Why private exchanges aren’t a stand-alone strategy
Approximately 8 million people are enrolled in private benefit exchanges, according to Accenture — far away from the consultancy’s 2013 prediction of 40 million by 2018. Yet, John Caldarella, national practice leader, active health exchange at Aon, says the focus should not be on numbers. Exchanges, he says, are just a tool to encourage consumer-driven healthcare. Caldarella shares what employers are looking to get from their benefits and how exchanges may be part of the solution.
EBA: What happens when employers decide to move to a private exchange?
Caldarella: I like to look at the exchange from a perspective of it is an enabling mechanism as opposed to a strategy in itself. Some will refer to exchanges as an outsourcing move, others refer to it as a transformation. I like to think of it that as employers are adopting consumer-driven health plans and adapting to the complexity of the health space, that this is a mechanism to enable both further acceleration along the CDHP curve and it is a mechanism to help them manage the emerging complexities in the marketplace.
EBA: What are your thoughts on Accenture’s 2013 estimate of 40 million enrolling through private exchanges by 2018?
Caldarella: Folks have been really focused on exchange adoption. To me it is just a tool you use to get to CDH adoption. Aon’s 2016 survey says 15% of organizations are in full replacement now and another 43% are considering it in the next three-to-five years.
When I think of that Accenture number, I put it in the context of CDH. If you are going CDH in today’s marketplace, you are going to need a way to handle the complexity and an exchange is great way to deliver on that complexity, not just as a one-time hit, but as an ongoing management mechanism. I think we are going to hit those numbers that Accenture was referencing in the near-term, but it won’t be so much of this is how many exchange clients we have and our competitors have.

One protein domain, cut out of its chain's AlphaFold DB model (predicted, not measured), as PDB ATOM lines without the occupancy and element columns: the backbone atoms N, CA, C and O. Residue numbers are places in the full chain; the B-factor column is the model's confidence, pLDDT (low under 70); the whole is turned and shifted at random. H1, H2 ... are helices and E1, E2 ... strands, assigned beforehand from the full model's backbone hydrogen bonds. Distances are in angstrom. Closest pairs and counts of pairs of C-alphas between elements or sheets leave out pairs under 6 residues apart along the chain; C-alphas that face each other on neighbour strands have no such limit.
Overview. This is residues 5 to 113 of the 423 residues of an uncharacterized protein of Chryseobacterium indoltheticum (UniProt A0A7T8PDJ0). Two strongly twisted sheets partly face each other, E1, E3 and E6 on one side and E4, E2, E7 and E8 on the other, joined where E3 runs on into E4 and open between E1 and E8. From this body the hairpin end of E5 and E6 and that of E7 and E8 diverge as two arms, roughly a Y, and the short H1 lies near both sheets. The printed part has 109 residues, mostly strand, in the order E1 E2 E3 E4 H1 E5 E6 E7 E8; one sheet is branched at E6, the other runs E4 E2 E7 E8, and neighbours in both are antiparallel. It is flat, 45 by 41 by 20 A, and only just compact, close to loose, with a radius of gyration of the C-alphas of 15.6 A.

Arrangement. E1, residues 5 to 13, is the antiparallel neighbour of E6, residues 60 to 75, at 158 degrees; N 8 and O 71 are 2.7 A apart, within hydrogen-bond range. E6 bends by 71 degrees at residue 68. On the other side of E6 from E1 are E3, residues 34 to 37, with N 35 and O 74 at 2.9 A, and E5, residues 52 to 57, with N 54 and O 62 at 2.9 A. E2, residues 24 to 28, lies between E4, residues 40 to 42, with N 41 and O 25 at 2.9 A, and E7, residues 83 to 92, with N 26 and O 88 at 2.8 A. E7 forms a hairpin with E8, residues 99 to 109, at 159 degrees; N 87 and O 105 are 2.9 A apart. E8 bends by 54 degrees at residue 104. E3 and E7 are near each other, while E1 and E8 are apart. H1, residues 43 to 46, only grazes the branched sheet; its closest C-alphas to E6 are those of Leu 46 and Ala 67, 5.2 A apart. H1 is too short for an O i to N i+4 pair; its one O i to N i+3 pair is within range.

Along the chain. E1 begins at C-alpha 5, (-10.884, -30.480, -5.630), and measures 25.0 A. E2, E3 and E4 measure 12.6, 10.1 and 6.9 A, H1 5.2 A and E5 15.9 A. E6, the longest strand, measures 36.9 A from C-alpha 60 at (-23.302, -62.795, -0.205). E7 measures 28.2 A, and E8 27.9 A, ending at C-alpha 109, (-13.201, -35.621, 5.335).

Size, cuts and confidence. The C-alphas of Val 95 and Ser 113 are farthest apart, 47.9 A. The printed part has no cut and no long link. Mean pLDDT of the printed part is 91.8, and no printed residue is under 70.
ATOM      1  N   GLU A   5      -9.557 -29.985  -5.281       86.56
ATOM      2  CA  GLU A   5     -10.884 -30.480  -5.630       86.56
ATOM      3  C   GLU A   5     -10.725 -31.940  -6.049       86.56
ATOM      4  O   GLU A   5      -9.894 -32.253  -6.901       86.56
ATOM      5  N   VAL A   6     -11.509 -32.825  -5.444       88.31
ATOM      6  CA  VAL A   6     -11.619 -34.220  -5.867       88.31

Because the definition of an exchange is broadening, I would stay focused on the adoption of CDH, and once you uncover that, you will uncover the mechanism they are using if it is an exchange or it is exchange-like.
EBA: Are employers looking for consumer-driven healthcare?
Caldarella: It goes back to the evolution of plan sponsors/decision criteria. We moved from buying local — the most-efficient HMO in a given geography or a national health plan in a given geography and a choice between those two or three options — to something that looked more like putting all employees in a national plan and buying nationally versus buying locally. It is swinging back to buying locally. As carriers are driving more local purchasing they are investing a lot in ACO development.
The one difference between ACOs and HMOs is that HMOs were almost born as distinct health plans, while ACOs were being incubated more or less under a carrier banner, so they are a bit more subtle. But, the acceleration to buying locally is happening. If you look at the statistics, the number of independent health systems that have more than 3,000 employees, the choice of health system in a given state, there are only 12 states where residents of that state have the choice of three or more systems. Everybody else is smaller then that. Industry consolidation is already happening .It is not just acquisitions, but affiliations. As a result, you are getting differentiation in the local marketplace between plans. That dynamic is happening.
A typical plan sponsor isn’t going to increase the staff they have in benefits, they will look for a partner to help them evaluate that on an ongoing basis, and it is just more complex. There are efficiencies to gain and this is a mechanism to do that. It is less about, ‘Hey, I want to adopt an exchange,’ to more, ‘I need a way of managing this complexity going forward and exchanges are an attractive offer for that.’